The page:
The BIGGEST Signs of Low Milk Supply & How to Fix It

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It is common that a breastfeeding mom becomes concerned about her breastmilk supply. If you are worried you are running low, these signs of low milk supply and information on breastfeeding in general, might help you be more informed and put your mind at ease.

 

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Signs of low milk supply

It’s important to know that just because you may think your supply is low, it might not be. If you’re overproducing and your milk supply starts to adjust to fit your baby’s needs, it might feel like you’re losing your milk supply entirely. You should always consult your doctor or a lactation consultant and discuss it with them. But, there are a few signs that could indicate low milk supply:

The most accurate signs you have a low milk supply:

1. Your baby is having fewer wet or poopy diapers than the normal amount

  • This is one of the most effective and accurate ways of determining if your milk supply is low. The average amount for a newborn in a 24 hour period is 5-6+ wet diapers, and 1+ poopy diapers. However, after six weeks, babies can begin to poop less often, even once a week can sometimes be normal.

2. Your baby isn’t gaining as much weight is recommended, or is losing weight.

  • However, it can be normal for newborns to drop in weight right after birth, but they should start gaining weight shortly after that drop.

 

Things that (usually) don’t have an effect on your milk supply, but they are worth discussing with your doctor

1. Your baby is feeding more often than usual

  • It’s important to remember that newborns feed VERY frequently, and babies will have patterns of suddenly feeding more as they go through milk supply. So frequent feedings aren’t are a super reliable determining factor for low milk supply.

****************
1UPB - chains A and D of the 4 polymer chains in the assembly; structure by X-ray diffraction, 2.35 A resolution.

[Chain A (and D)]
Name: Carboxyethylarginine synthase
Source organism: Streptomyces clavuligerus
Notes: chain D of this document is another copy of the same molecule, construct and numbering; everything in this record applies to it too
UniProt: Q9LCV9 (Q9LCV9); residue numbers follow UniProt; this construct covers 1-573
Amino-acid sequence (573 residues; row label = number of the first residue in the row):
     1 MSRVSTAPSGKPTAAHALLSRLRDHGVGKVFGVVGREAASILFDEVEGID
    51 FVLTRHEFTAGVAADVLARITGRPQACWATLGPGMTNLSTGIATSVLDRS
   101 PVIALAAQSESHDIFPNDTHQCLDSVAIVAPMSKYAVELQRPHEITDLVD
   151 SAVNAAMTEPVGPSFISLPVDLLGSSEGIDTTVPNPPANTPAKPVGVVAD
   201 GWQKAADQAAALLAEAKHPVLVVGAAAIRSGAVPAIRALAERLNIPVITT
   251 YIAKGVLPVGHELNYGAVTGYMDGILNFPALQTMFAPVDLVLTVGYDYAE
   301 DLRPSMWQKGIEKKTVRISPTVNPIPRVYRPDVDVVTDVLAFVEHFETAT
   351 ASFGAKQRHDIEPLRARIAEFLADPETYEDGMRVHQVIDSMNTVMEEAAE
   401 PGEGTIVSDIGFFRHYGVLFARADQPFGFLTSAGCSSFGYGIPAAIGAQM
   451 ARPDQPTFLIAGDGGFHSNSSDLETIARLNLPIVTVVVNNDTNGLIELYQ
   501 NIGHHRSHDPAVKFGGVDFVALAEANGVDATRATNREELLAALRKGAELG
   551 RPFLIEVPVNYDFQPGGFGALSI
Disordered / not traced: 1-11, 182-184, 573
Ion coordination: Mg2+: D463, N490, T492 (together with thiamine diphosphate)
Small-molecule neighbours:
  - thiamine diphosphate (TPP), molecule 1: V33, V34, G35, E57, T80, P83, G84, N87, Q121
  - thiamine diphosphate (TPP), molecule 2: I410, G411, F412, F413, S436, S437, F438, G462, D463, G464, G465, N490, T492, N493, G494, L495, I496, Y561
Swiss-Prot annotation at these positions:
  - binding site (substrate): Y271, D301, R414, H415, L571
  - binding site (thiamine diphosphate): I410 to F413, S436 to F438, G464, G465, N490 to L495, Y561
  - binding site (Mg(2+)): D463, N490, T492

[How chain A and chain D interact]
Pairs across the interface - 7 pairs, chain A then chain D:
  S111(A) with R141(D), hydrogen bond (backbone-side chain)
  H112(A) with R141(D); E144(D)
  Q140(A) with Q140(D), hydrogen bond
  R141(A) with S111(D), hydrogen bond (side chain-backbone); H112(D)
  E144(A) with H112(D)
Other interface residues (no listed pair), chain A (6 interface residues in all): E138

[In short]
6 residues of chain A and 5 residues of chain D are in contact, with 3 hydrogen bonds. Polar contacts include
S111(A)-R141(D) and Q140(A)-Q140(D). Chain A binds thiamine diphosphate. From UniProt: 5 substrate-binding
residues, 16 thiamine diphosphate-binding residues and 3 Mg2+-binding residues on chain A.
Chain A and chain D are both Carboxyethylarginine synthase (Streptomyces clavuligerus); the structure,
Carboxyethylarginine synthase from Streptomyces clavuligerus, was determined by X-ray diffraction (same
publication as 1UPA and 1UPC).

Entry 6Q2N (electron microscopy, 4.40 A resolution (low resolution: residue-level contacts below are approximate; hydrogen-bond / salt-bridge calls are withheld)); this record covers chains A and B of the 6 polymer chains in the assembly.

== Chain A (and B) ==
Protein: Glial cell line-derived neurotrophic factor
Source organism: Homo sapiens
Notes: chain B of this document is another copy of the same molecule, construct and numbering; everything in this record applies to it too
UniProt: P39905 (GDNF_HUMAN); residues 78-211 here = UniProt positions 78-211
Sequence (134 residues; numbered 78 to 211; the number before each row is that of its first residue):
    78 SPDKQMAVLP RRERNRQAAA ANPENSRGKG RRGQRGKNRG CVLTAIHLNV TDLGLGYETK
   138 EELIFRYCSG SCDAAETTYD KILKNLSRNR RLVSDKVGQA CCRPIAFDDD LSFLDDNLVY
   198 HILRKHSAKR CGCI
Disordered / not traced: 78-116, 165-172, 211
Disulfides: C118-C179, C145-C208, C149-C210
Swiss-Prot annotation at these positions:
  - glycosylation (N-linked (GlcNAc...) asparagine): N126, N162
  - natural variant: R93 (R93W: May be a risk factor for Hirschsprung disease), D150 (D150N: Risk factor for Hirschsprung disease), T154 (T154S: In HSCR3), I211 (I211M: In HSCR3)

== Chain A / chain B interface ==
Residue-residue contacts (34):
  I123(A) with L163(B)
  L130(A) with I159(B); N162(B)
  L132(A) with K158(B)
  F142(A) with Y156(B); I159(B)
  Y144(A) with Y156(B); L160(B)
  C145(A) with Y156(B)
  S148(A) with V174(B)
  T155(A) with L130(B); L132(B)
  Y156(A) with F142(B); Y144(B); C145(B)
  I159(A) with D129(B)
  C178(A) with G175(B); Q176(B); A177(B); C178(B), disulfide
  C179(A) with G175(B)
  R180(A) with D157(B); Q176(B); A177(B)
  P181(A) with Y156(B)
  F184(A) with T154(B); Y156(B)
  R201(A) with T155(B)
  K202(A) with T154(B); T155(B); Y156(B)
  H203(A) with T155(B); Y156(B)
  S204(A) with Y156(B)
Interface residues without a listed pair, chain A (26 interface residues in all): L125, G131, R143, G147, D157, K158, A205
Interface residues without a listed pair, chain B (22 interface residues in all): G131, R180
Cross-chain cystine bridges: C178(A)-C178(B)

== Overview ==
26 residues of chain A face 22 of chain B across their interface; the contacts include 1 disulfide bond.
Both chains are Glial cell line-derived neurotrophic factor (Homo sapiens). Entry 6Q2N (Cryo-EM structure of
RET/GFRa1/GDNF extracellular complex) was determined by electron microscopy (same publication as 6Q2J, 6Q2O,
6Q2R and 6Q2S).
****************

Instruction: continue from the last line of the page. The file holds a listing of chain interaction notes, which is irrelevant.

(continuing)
2. Your baby doesn’t seem content after a feeding, and doesn’t unlatch on their own.

  • They might possibly be still sucking mildly aggressively, and then unlatch and begin to cry or fuss as if they are hungry, but this can be for many reasons.¬†

3. You aren’t getting very much milk out when you pump.

  • While this could be a sign of low supply, it’s important to remember that if a baby has a proper latch, they are much better at getting milk out than a breast pump is.

 

Things that may cause you to lose your milk supply

1. Supplementing with formula

  • Because breastfeeding works by supply and demand, by doing fewer feedings (or pumping sessions) you are telling your body to produce less.

2. Bottle feeding

  • Using a bottle might cause your baby to prefer the bottle over the breast, causing frustration from your baby towards breastfeeding. If you decide to bottle feed, we loved the NUK bottles, they are shaped the same as a nipple is while the baby sucks on it, flat where their tongue sits. We also loved the NUK pacifiers for this reason!¬†

3. Your baby has a poor latch

  • This can sometimes be because of a tongue or lip tie, or an ineffective feeding position.

4. Taking birth control

  • Birth control that contains hormones can lead to a drop in milk supply.

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5. Certain medical conditions you might have

  • There are quite a few issues that can affect milk supply, such as hormonal disorders, inverted nipples, problems with your milk ducts or mammary glands, etc.